Extreme Sailing – SAP are Star performer on day 1: Star performer on day 1 was the Danish SAP Extreme Sailing Team, which took three wins to top the leaderboard Adam Minoprio at the helm…
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If we were to put the time line of the earth (6.4 billion years) on a 12 month calendar, where 12am, January 1st is day 1 and 11:59, December 31 is the present, the human race would have only existed for 15 minutes. My point, in terms of evolving, we haven’t been around long relative to the big picture. Even more so, for 14.9 of those 15 minutes, we were an agricultural society. My point again, our minds evolved and came to be in an entirely different climate.
How does that apply to investing? I will use an example developed by the great Nassim Taleb, author of ‘The Black Swan’. Think of our agricultural society as place, we will call it ‘mediocristan’ and our industrialized society as ‘extremism’Â. Mediocristan is a place where variances are small and events are more predictable.
Extremism on the other hand, is prone to much more variance and thus entirely more difficult to predict the future with any certainty. Too further explain this point; I will use a stadium full of people as an example. In mediocristan, if you took a stadium full of people and were to measure everyone’s height and say came up with an average of say 5’9. If you then, replace the shortest person in the stadium with the tallest person in the world and recalculated the average, it would still be 5’9 because it’s too large of population to cause much of a variance. Now on to extremism, if you took a stadium full of people and measured a modern day variance, such as personal wealth, what follows is the primary difference between the two societies. Now if you replace any of the people in the stadium with the richest person in the world, the average is going to sky rocket.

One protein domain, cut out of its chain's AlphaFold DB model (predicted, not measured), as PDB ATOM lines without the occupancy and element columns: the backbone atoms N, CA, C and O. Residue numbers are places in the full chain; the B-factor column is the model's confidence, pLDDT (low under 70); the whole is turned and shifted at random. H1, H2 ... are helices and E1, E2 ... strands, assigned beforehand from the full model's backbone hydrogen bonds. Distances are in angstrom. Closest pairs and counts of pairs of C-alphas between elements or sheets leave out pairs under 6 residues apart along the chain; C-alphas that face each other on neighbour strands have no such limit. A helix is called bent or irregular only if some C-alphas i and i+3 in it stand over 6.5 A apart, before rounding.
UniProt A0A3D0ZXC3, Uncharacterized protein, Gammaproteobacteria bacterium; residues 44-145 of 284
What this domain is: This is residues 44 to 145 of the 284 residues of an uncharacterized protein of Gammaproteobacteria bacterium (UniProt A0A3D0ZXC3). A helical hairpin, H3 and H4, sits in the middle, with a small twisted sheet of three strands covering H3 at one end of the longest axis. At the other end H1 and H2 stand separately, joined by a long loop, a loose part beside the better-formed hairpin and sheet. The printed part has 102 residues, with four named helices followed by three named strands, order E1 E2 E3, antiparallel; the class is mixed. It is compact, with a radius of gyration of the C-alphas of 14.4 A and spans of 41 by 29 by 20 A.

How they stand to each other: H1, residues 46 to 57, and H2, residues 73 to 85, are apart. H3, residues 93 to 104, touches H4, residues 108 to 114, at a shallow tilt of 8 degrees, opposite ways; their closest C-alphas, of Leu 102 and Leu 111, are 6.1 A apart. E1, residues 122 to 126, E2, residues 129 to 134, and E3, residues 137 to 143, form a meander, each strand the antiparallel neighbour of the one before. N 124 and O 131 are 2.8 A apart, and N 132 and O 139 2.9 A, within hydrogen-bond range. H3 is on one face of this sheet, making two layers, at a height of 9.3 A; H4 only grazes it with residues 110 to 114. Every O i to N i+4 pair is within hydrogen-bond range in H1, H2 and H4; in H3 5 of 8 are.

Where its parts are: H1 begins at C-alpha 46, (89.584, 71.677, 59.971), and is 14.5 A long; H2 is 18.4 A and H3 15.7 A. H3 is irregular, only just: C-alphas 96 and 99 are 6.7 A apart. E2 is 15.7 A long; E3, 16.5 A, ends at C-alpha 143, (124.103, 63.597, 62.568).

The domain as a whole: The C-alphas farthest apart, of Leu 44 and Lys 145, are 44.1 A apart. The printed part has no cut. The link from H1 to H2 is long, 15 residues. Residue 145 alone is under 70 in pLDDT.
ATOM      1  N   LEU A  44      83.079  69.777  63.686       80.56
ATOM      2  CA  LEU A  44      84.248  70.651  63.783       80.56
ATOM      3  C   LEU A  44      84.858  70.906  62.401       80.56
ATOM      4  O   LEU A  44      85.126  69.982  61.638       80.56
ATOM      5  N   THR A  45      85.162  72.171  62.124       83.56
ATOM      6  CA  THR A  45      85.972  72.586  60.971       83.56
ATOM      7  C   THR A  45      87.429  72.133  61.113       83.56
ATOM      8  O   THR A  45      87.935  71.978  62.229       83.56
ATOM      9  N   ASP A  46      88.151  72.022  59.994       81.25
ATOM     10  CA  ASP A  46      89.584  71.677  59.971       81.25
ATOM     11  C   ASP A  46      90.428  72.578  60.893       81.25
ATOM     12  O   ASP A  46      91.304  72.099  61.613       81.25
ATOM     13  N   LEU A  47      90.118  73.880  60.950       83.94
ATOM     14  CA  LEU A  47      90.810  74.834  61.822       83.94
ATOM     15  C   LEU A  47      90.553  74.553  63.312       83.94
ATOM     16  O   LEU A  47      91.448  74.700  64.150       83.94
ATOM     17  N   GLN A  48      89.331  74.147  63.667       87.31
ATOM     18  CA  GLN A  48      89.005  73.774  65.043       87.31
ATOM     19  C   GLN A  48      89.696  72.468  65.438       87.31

The lesson here is that our brains are wired to predict in a society where the variances are small. However, now we live in extremism, where variances are extreme and occur often. No one is guiltier of this malfunction than economists and investors. They try and predict an infinite future, with a finite amount of variables from the past. Then after the fact, out of the pool of economists that predicted outcomes, of course you are going to find those who were right. But never for the reasons they predicted in the first place, although they will claim as such. On the other side, those wrong will point to causes that were unforeseeable and not possible to see coming. Of course, the entirety of our future is unforeseeable.
Improbable events happen all the time and the probability of those events is small. However, we can’t look back and say that the odds of that happening were too small to predict. Although it may be true that the odds of a specific improbable event happening are small, the odds of an improbable event happening in general, is very much probable.
Jonathan Beaton http://www.wejustgraduated.com